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Four ways government should double down on fintech rather than ‘Facebook for cats’

Tuesday, 8 December 2015 | By Andrew Lai

The financial services sector is the largest contributor to economic growth in Victoria and fintech has become widely recognised within the industry as the key to future growth.


Having been convinced on fintech for a long time now, it’s fantastic to see the message being heard by mainstream society.


So it was with great excitement when the Victorian minister for small business Philip Dalidakis met with the Fintech Melbourne community to discuss the newly created LaunchVIC organisation - it was certainly inspiring to hear about the minister’s passion for both startups and fintech.


But fintech specific programs are yet to be announced - so here’s what I want to see:


1. Co-working spaces & accelerators

It’s with great envy when I visit fintech-specific co-working spaces like Tyro and Stone & Chalk where many fintech founders gather and the fintech accelerators and VCs there such as H2 and Reinventure help to build on that.


Without a doubt any fintech funding should look to attract more big name co-working spaces and accelerators - the more the better.


2. Fintech events

Though I’ve run many fintech events myself, I’m always surprised by the amount of publicity and buzz that a single pitch night or Q&A event can generate.  But it’s necessary that we attract and support quality events which generate authentic value to the fintech community.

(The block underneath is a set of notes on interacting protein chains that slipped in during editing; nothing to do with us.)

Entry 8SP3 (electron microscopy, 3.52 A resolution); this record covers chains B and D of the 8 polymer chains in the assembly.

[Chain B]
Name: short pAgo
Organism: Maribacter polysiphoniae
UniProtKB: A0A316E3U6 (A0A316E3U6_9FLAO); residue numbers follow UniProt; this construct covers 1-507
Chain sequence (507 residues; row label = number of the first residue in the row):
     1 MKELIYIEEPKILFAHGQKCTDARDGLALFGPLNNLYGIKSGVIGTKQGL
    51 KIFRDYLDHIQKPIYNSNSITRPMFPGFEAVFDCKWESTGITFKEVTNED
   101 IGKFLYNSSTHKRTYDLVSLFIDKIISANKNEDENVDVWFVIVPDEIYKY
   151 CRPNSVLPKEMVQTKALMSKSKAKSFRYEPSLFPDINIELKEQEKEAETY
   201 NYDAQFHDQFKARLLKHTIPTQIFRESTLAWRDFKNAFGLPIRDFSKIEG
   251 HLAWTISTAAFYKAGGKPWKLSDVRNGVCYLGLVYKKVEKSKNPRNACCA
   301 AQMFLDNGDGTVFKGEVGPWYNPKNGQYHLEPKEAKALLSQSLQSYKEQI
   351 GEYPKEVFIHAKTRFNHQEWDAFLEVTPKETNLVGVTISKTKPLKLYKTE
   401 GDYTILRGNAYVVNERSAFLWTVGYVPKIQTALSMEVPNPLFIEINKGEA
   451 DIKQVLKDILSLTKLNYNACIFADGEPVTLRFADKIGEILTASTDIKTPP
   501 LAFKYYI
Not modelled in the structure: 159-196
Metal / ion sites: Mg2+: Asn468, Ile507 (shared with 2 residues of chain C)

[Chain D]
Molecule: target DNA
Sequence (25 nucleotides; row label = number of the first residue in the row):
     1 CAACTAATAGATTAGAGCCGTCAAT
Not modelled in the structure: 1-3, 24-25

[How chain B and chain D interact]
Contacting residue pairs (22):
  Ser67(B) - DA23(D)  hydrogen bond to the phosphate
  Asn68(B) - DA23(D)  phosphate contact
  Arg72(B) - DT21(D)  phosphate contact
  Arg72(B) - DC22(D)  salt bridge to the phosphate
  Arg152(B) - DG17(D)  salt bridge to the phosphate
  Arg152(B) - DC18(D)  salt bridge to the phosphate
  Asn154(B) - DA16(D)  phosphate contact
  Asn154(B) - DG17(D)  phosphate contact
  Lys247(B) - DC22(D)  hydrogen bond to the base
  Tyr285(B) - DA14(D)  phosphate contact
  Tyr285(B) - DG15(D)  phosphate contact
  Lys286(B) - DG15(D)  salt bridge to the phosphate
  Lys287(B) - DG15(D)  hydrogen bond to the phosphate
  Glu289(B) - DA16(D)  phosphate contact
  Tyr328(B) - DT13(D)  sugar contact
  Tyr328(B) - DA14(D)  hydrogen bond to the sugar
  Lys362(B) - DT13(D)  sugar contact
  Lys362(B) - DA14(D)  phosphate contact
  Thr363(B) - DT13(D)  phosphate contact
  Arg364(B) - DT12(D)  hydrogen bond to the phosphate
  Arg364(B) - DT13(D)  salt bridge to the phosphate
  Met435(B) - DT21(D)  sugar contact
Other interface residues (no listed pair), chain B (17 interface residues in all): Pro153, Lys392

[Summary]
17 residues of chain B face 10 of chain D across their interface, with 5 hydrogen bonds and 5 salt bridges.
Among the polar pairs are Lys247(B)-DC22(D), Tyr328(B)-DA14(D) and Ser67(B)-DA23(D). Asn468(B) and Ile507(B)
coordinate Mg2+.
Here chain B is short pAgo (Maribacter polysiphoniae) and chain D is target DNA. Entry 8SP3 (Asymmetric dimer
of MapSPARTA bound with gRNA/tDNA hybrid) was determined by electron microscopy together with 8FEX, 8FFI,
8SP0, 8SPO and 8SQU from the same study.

3. School and university programs

Similar to initiatives in Queensland to teach coding and robotics in schools, there’s no reason why fintech education can’t form part of a curriculum.  Creating a wave of future fintech entrepreneurs and employees requires the education process to start early.


4. Attracting fintech headliners

While it might seem counter-intuitive that attracting international fintech companies will help build local fintechs, the reality is that the talent, capital and branding, in fact, grows the local ecosystem. So, having companies like Stripe and Square based in Melbourne has already helped to build the city’s fintech credentials.


So, while I love hearing about generalist startups like ‘Facebook for cats’, Australia and Victoria in particular has a real advantage in the financial services sector.  We’re well known internationally for having a robust financial services sector with a disproportionate financial footprint for our population size.


The rise of fintech has become a once in generation event, similar to the rise of the personal computer or e-commerce.  Let’s double down and gain aggressively on the momentum while it’s still an infant industry so we can establish Australia as the centre of fintech in Asia.


Andrew Lai is the founder of FinancialAsk and the co-founder of Fintech Melbourne.